Seed Fund Portfolio Construction for Dummies
Post by Hadley Harris with model by Kristin McDonald
- Make sure your portfolio construction aligns with power law shaped distribution returns
- Your initial strategy is just a starting point. It must be measured and adjusted over the life of the fund.
- Getting recycling right at seed is challenging. Use a holistic model that pulls in everything to optimize your chances. 🔥We’ve included a downloadable version of ours below🔥
I called this seed stage portfolio construction for dummies because when I look back at our strategy over the years I’m amazed at how many dumb mistakes we made. I’m not saying we’ve totally figured it out but we have learned a ton since we started investing in seed rounds back in 2010. Portfolio construction is one of those areas of venture that is difficult to fully understand until you’ve been through an entire fund cycle so hopefully this helps some people avoid making some of the same mistakes we did.
Choosing your initial strategy
The first thing you need to do is layout your initial portfolio construction. As I’ll explain in the next section this should not be the construction you end up with but it’s still very important to have a solid starting point to iterate off of.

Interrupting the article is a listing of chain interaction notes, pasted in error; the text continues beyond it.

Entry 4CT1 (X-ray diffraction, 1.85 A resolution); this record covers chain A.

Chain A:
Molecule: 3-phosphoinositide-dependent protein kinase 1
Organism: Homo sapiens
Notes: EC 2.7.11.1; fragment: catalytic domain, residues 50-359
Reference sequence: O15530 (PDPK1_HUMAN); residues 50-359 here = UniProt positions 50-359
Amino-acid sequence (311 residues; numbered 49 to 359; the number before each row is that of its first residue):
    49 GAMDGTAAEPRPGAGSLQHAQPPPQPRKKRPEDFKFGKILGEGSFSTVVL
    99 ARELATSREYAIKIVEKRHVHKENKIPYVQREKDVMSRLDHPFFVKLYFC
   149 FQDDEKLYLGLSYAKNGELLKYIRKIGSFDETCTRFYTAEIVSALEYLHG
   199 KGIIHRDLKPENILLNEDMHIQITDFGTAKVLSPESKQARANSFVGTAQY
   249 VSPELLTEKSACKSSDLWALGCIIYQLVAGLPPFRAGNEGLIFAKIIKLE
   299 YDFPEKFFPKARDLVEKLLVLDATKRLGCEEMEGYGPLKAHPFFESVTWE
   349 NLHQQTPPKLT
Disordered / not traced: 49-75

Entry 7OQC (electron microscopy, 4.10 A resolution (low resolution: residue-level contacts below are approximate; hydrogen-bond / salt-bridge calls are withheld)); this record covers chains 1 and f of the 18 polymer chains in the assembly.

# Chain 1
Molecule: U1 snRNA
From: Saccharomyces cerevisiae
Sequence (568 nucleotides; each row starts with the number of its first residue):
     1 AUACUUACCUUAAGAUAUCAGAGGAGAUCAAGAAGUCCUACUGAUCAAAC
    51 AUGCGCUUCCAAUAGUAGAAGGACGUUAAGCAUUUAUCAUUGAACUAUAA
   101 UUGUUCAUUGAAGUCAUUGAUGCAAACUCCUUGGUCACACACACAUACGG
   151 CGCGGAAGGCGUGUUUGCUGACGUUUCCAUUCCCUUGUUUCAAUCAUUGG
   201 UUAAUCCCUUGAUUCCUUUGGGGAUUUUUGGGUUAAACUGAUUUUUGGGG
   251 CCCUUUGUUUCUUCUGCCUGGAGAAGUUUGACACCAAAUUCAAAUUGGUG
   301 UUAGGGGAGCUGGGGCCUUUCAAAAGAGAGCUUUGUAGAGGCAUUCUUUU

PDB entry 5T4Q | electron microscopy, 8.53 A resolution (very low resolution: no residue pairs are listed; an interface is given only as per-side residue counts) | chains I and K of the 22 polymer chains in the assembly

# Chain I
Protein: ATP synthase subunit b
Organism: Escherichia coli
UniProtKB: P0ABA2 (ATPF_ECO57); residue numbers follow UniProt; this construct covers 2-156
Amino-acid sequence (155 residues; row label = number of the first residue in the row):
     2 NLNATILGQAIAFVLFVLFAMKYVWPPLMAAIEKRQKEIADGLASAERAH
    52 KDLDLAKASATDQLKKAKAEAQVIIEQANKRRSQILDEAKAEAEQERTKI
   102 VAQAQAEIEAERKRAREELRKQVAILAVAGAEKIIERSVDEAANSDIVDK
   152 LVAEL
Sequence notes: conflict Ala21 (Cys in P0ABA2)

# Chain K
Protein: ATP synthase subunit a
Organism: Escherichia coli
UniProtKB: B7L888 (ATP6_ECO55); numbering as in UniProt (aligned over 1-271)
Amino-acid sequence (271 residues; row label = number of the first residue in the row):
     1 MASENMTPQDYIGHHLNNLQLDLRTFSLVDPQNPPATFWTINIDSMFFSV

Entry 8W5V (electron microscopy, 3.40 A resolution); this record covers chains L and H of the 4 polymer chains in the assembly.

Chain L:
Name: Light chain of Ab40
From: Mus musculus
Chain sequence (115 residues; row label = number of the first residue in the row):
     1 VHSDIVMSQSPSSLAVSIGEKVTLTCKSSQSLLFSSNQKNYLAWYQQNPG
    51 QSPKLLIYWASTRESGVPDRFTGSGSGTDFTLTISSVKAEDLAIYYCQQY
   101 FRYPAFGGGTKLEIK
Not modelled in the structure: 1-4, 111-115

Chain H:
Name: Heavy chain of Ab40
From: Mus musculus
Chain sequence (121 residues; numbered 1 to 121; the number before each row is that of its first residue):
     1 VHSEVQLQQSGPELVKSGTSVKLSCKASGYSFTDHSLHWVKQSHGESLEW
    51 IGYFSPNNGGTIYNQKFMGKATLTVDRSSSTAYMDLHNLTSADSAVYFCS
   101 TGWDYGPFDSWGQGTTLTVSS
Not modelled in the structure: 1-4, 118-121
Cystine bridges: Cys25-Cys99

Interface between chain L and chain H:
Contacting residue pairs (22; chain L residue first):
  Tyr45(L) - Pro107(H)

Number of initial investments
The most common mistake I see here for new seed managers is having too few portfolio companies. For example I meet many preseed funds that are targeting 15–18 portfolio companies in their fund. This sounds reasonable but in practice is not a good idea. Even at a solid conversion rate of 60% between preseed→seed, seed→A and A→B, that fund ends up with a post series B portfolio of 3 companies. I hope it goes without saying that very few institutional LP’s would sign up for a B focused fund whose strategy was to only invest in 3 companies. In practice we think you want in the neighborhood of 20–25 post series A or 10–12 series B companies. Given venture returns generally follow a distribution similar to the power law this gives you a good number of “shots on goal” for exits that can be fund returners. From there you can work your way back to the stage where you plan to enter using an estimated conversion rate.
Pacing/initial investment period